Indian democracy in good health under Modi government

Indian democracy in good health under Modi government

Health of Democracy under Modi: A Critical Analysis

India is often hailed as the world's largest democracy, with a population of over 1.3 billion people and a history of uninterrupted democratic rule since its independence in 1947. However, in recent years, some critics have raised concerns about the quality and health of democracy in India under the leadership of Prime Minister Narendra Modi and his Bharatiya Janata Party (BJP), which came to power in 2014 and won a second term in 2019 with a landslide victory.


Some of the issues that have been highlighted by these critics include:

- The erosion of civil liberties and human rights, especially for minorities, dissenters and journalists

- The centralization of power and decision-making in the hands of the prime minister and his close aides

- The weakening of institutions such as the judiciary, the media, the civil society and the opposition parties

- The rise of Hindu nationalism and communal violence, fueled by divisive rhetoric and policies

- The neglect of social welfare and environmental protection, in favor of economic growth and development

These criticisms have been echoed by some international organizations and observers, who have downgraded India's ranking on various indicators of democracy, such as freedom, rule of law, civil society and political participation. For example, according to the Freedom House report for 2023, India's score on political rights and civil liberties dropped from 77 out of 100 in 2014 to 67 in 2023, making it a "partly free" country. Similarly, according to the Economist Intelligence Unit's Democracy Index for 2022, India's score fell from 7.92 out of 10 in 2014 to 6.61 in 2022, placing it among the "flawed democracies".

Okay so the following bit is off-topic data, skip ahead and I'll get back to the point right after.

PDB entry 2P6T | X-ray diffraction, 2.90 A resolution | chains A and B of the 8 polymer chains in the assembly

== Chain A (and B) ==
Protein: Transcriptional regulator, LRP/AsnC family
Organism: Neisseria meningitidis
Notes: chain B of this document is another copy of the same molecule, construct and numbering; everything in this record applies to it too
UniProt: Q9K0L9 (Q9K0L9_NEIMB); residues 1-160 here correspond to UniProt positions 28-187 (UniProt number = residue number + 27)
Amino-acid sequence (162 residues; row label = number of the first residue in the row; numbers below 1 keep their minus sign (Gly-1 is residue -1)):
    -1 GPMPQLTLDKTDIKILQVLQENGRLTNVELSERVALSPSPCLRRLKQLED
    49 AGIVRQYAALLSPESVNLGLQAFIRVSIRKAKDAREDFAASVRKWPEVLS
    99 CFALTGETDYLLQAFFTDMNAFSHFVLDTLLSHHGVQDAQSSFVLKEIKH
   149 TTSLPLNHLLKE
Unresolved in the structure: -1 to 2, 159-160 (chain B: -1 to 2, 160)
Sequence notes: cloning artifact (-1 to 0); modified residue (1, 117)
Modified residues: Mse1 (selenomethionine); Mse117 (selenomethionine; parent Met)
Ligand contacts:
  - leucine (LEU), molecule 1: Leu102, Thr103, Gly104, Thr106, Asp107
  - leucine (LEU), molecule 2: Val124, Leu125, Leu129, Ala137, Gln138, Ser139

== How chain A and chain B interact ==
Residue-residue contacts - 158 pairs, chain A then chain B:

However, these assessments have also been challenged by some supporters and defenders of the Modi government, who argue that they are biased, inaccurate and unfair. They claim that:

- India remains a vibrant and robust democracy, where elections are free and fair, and where people enjoy a high degree of freedom of expression and association

- The Modi government has strengthened India's national security and sovereignty, while also pursuing reforms and initiatives that benefit the common people

- The Modi government has respected the constitutional norms and checks and balances, while also ensuring accountability and transparency

- The Modi government has promoted a culture of inclusiveness and harmony, while also respecting the diversity and pluralism of India